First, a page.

Podcasts – Distinguished Speakers Series

The School of Kinesiology is pleased to provide you with audio recordings featuring top academics from UBC School of Kinesiology and from around the world.

Distinguished Speaker Series: Contemporary systems-based approaches to physical activity

Diane Crone is a Professor in Exercise and Health and Director of the (soon to be launched) Centre for Health, Activity and Wellbeing Research at the Cardiff Metropolitan University.

Her expertise lies in the area of the design, delivery and evaluation of health promoting interventions in primary and secondary health care, and in the community. She has published internationally in the areas of exercise referral scheme evaluation, mental health promotion, arts for health and in physical activity pathway intervention evaluations.

Distinguished Speaker Series: What ‘startles’ tell us about motor control in health & disease

Early release, and sometimes also augmentation, of motor responses is called StartReact. It was first demonstrated for voluntary single-joint movements, and later studies confirmed that this effect also pertains to more automated whole-body responses, such as postural responses, stepping and avoiding sudden obstacles.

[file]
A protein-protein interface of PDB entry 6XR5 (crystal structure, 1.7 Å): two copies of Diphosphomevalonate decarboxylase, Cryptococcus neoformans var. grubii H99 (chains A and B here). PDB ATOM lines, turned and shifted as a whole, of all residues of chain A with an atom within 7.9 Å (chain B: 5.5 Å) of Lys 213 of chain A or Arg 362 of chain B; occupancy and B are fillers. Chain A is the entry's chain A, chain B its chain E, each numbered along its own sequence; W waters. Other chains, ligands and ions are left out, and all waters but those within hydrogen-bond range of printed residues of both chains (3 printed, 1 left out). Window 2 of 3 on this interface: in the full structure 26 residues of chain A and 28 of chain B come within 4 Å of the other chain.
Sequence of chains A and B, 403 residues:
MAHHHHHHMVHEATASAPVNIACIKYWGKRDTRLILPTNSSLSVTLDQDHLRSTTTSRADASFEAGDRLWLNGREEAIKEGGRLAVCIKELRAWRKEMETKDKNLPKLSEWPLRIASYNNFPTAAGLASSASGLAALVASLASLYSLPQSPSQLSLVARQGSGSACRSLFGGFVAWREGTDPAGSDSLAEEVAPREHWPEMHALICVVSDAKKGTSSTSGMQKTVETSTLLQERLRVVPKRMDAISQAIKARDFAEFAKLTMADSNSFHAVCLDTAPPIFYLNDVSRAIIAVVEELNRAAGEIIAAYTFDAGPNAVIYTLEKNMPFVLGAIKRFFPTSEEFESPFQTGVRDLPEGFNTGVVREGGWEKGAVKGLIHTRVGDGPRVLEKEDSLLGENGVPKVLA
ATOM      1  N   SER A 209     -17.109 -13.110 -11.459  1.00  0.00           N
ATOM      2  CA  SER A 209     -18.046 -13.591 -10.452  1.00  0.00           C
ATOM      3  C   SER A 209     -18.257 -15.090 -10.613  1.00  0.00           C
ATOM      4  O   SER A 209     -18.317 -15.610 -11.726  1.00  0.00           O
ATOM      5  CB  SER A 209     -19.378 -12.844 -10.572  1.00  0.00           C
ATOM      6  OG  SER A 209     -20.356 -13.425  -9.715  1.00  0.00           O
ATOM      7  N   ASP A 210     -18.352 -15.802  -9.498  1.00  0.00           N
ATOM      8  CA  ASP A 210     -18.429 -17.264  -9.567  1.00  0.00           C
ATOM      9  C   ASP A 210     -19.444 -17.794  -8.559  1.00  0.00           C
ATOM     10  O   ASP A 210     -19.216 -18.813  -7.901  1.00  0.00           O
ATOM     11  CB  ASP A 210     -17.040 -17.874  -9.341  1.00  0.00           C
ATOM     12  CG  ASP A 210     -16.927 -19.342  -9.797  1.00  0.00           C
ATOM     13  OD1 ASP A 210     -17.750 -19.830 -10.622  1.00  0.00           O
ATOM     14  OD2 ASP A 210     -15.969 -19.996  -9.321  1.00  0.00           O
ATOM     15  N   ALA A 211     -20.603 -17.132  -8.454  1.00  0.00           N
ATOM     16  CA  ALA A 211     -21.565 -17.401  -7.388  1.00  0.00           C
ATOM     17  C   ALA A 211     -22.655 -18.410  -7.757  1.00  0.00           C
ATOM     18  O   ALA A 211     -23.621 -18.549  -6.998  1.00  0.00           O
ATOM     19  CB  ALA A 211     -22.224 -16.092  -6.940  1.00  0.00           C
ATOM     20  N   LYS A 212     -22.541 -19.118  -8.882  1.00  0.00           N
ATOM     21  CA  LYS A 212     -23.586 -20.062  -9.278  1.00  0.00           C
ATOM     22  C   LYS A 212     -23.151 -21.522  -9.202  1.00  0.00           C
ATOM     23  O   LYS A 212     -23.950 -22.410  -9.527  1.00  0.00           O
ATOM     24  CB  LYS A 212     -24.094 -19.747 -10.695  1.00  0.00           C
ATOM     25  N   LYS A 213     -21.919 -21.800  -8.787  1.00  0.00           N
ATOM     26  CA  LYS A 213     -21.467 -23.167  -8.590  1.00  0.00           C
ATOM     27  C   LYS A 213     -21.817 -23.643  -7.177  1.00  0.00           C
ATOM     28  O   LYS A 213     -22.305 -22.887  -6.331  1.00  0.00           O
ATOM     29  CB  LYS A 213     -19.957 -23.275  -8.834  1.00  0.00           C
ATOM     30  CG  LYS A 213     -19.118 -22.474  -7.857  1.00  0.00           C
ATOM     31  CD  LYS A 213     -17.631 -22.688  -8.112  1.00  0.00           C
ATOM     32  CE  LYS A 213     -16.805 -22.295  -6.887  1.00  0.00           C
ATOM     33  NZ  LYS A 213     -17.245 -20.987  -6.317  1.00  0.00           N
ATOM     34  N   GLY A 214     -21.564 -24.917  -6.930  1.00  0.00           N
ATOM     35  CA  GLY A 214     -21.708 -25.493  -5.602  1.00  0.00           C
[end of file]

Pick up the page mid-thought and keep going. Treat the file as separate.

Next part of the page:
In her talk, Dr. Vivian Weerdesteyn presents work in patients with corticospinal lesions that supports the involvement of the reticulospinal system in StartReact, discusses how conflicting findings in choice reaction tasks may be understood within this framework, and implications of StartReact results for motor control in health and disease.

Distinguished Speaker Series: Challenges, Complexities & Compromises – Australian Aboriginal Sport History

Murray Phillips
Professor of Sport History, School of Human Movement and Nutrition Sciences
University of Queensland

Dr. Phillips discusses his involvement in collaborating, researching and writing about Aboriginal Sport History. Describing his research as one of the most challenging, and rewarding, opportunities of his scholastic career.

The challenges involve making meaningful contributions to Aboriginal communities though history making. He describes how it involves appropriate recognition of, and involvement with, Aboriginal people. It involves writing history with his Aboriginal partners that employs appropriate theoretical and conceptual lenses, and strength-based approaches to history, that contribute to building strong and resilient communities, empowering them in the present and into the future.